Starting an in-home ABA program

March 17, 2016

It should always be the goal of an ABA program to generalize skills to an environment that the child uses the skills.  This means that even though we teach in a center how to request from a peer, the ultimate goal is the child is able to request from a peer in school or in the community.  It is great if a child can learn a new skill, but if it is not used in the environment that it is needed, it is not a helpful skill.  In-home ABA programs can be very effective in that all of the skills can be taught directly in the environment in which they will be used.

To increase the opportunity for success, try these tips before beginning an ABA program.

  • Be sure that before selecting a provider, you have ensured that they are qualified and trained.
  • Pick a supervisor who has at least 4 years experience with ABA programs, including home-based programing, and is certified by the Behavior Analyst Certification Board (BACB). This supervisor should spend 1-5 hours a week providing help to the therapist and parents and advising on enhancing and updating the child’s program.  The standard for supervision is one hour for every ten hours that your child is seen by a therapist.
  • Therapists should have had significant training in applied behavior analysis.  It would be preferred that they have received training that satisfies the BACB requirements for a Registered Behavior Technician.
  • It is encouraged that your child sees multiple technicians (2-4 depending on the hours received) that are trained on his or her case.  This will assist with generalization of skills.
  • The treatment plan identifies the appropriate number of hours per week for your child. (This varies per child. Some families start with 15 hours a week and move up to 40 hours a week.)
  • All the necessary training tools are available (i.e., toys, photo cards, etc.).  The technician or supervisor should also explain what these materials are and why they are being used.  Materials should be updated as programs are updated.
  • Data collection and communication are key! A binder or log book to track skill acquisition and behaviors should be kept.  Treatment plans review and signed by the parents should also be accessible in the binder or log book. This is also a good way to keep track of therapists’ time, questions, and notes between clinic meetings.  Parents should have access to these logs.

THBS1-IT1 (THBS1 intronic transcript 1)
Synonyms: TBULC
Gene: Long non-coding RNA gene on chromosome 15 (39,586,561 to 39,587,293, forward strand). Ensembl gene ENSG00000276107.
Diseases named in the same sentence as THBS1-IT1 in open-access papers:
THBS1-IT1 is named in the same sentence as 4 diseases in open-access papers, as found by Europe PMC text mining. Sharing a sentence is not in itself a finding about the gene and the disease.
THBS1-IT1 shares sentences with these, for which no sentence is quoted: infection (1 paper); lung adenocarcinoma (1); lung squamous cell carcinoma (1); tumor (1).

• Session data should also be recorded.  You should ALWAYS see the therapist with a data sheet during sessions.  Data will drive decision making for your child’s plan.  Graphical representation of this data should be shared with parents.
  • ABA should be done in a quiet room with no distractions to the child.  It is important that a structured work area is available with a table and chair for the child and therapist to work.
  • ABA should be provided in a one-on-one environment, unless otherwise noted in the treatment plan for a specific goal or objective.
  • Clinic or team meetings should be held on a monthly or bi-monthly basis so that the team can meet together and discuss your child’s unique needs and case specifics.
  • Regular updated assessments should occur about every 6 months.  At this point, the supervisor will review with you the progress that has been made and the areas still in need for improvement.  At these reviews, your hours may change based on the need determined by the assessment.

These tips to success will provide your child with the best opportunity to succeed.  If you have any questions regarding the tips above or how you can setup your home for a in-home ABA program, contact us with Connect.

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